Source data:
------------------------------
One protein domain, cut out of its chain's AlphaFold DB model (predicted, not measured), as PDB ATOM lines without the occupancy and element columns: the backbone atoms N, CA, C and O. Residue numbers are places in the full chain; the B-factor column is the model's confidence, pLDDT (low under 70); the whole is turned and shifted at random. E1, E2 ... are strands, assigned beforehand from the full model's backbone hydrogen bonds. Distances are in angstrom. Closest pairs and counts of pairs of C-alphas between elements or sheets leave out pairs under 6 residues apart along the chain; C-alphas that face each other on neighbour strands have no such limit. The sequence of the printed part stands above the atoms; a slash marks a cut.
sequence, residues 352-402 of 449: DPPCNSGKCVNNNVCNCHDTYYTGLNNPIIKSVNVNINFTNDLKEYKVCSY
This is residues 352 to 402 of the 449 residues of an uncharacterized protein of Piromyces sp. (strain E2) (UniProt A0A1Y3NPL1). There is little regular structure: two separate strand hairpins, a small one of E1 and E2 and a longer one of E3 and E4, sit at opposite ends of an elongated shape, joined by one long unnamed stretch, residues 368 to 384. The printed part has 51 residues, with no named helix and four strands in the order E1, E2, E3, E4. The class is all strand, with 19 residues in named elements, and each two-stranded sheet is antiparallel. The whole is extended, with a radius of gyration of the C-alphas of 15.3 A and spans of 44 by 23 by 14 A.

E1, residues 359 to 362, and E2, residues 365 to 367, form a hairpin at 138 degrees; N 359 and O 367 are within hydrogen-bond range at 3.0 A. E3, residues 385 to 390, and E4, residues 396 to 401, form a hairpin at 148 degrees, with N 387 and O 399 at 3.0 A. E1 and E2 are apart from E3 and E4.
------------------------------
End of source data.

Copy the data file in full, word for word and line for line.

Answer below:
One protein domain, cut out of its chain's AlphaFold DB model (predicted, not measured), as PDB ATOM lines without the occupancy and element columns: the backbone atoms N, CA, C and O. Residue numbers are places in the full chain; the B-factor column is the model's confidence, pLDDT (low under 70); the whole is turned and shifted at random. E1, E2 ... are strands, assigned beforehand from the full model's backbone hydrogen bonds. Distances are in angstrom. Closest pairs and counts of pairs of C-alphas between elements or sheets leave out pairs under 6 residues apart along the chain; C-alphas that face each other on neighbour strands have no such limit. The sequence of the printed part stands above the atoms; a slash marks a cut.
sequence, residues 352-402 of 449: DPPCNSGKCVNNNVCNCHDTYYTGLNNPIIKSVNVNINFTNDLKEYKVCSY
This is residues 352 to 402 of the 449 residues of an uncharacterized protein of Piromyces sp. (strain E2) (UniProt A0A1Y3NPL1). There is little regular structure: two separate strand hairpins, a small one of E1 and E2 and a longer one of E3 and E4, sit at opposite ends of an elongated shape, joined by one long unnamed stretch, residues 368 to 384. The printed part has 51 residues, with no named helix and four strands in the order E1, E2, E3, E4. The class is all strand, with 19 residues in named elements, and each two-stranded sheet is antiparallel. The whole is extended, with a radius of gyration of the C-alphas of 15.3 A and spans of 44 by 23 by 14 A.

E1, residues 359 to 362, and E2, residues 365 to 367, form a hairpin at 138 degrees; N 359 and O 367 are within hydrogen-bond range at 3.0 A. E3, residues 385 to 390, and E4, residues 396 to 401, form a hairpin at 148 degrees, with N 387 and O 399 at 3.0 A. E1 and E2 are apart from E3 and E4.